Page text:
Father and daughter laughing and bonding to represent good parenting
Written by Michelle N. Ogborne

Parenting Planning Inside Collaborative Divorce

Divorce is never easy, and it’s made immeasurably more difficult when children are involved. However, for many families divorce is the best solution. Thankfully, collaborative divorce provides an opportunity to maintain your family in a different way—that is child focused.

The Benefits of a Collaborative Team

There are three ways to get divorced: mediation, litigation, and collaboration. While each has its place, a collaborative divorce varies a great deal from the other two. In this scenario, the entire family is involved and works together to create a future that respects the family unit while allowing it to morph into something more fitting for everyone involved.

In the collaborative team, there are a few key players, in addition to the couple and children. You’ll have attorneys for each spouse as well as a counselor, child specialist, and financial advisor to work with the family. There’s truly a focus on working together and getting everyone in on the plan. A child specialist will help your children through the process and advocate for their needs.

“We weren’t sure if or how collaborative divorce would work for our family of five,” shared Nathaniel, a 51-year-old father of three children, ranging in age from 5 to 13. “There were a lot of emotions between my wife and me as well as with our children, but we wanted to focus on their needs as much as possible. That’s one of the reasons we chose a collaborative approach.”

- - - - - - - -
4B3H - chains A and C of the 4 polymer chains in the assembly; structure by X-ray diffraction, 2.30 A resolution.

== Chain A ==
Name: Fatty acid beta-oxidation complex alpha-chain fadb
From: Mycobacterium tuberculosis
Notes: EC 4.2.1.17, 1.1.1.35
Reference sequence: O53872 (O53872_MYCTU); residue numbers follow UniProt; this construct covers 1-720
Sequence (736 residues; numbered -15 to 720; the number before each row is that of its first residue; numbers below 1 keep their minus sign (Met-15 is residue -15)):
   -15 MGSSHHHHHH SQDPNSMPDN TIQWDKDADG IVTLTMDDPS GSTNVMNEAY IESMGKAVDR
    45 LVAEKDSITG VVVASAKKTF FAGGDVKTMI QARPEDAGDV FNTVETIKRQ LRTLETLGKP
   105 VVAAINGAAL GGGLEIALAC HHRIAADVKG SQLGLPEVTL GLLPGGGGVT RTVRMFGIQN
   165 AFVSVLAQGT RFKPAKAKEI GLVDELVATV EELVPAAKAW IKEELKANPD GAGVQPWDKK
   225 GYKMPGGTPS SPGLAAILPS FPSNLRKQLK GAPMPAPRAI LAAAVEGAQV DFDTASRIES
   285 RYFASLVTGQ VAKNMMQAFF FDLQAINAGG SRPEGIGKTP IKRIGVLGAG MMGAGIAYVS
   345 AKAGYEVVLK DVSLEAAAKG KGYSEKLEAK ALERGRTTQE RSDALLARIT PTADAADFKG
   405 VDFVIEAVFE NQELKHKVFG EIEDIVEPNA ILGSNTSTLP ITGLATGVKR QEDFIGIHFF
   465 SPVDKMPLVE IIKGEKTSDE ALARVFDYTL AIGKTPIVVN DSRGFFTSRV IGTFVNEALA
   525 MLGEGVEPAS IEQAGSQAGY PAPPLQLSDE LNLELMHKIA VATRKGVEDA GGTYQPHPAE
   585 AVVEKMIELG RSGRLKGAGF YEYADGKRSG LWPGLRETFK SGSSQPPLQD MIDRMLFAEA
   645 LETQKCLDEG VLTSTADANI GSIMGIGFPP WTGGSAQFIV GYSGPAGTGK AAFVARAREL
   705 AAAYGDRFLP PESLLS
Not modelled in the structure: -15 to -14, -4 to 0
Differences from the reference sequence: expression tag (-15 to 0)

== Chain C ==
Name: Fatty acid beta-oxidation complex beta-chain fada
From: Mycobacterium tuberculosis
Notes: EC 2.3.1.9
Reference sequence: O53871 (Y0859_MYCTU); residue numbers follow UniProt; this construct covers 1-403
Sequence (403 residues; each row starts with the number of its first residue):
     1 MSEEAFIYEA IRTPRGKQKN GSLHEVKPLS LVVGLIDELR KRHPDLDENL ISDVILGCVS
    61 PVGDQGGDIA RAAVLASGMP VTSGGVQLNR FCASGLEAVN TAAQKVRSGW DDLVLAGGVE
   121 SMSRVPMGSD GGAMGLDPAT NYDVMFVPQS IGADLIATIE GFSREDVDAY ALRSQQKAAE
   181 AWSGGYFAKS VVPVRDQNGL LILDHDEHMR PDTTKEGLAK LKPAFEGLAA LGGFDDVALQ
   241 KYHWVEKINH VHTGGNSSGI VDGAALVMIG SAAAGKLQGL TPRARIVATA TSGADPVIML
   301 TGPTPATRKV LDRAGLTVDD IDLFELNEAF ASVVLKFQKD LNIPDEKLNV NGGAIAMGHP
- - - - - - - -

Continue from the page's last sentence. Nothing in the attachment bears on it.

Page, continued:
Parenting Planning Inside Collaborative Divorce

There are many ways a parenting plan can work, from one parent having the children most of the time to a true 50–50 split. There are many ways to facilitate exchanges and time sharing as well. The goal is always to do what most benefits the children, regardless how you complete the divorce. But with a collaborative split, the children also have a say. Typically, that doesn’t happen with a litigation or mediation divorce.

James, a 32-year-old husband and father married his high-school sweetheart when she got pregnant in their senior year. “I hesitate to call it a mistake because I loved Cheryl, and the kids were the best thing that ever happened to me. But now the twins are 14, and both of us are ready for the second half of our lives. We still want to be there for Jessica and Jennifer, but we can do that and live in different homes. Plus, since they’re older, we want them to be active participants in the conversation about where they live. Collaborative divorce gives us that option.”

Honor everyone’s opinion by having a collaborative divorce with a child specialist and a pre-contract to be transparent and honest. If the family wants to do week-on, week-off schedules, an as-we-go mix, or even keep the kids in the home while the parents move in and out, everything is possible.

Is a Collaborative Divorce Right For You?

In a contentious or violent situation, litigation might be the best option, but for many couples, the collaborative environment can work incredibly well. This is especially true for parents who want to create a strong co-parenting relationship with their ex. Divorce is a scary time for children, and they want to know they are not to blame for what’s happening to their family. They also desire for things to stay close to the same as they have been, so working through the collaborative process is an investment in their well being and future.

If you are a parent who is moving toward divorce, we encourage you to consider a collaborative approach. Contact Ogborne Law today, we have your family’s best interests in mind.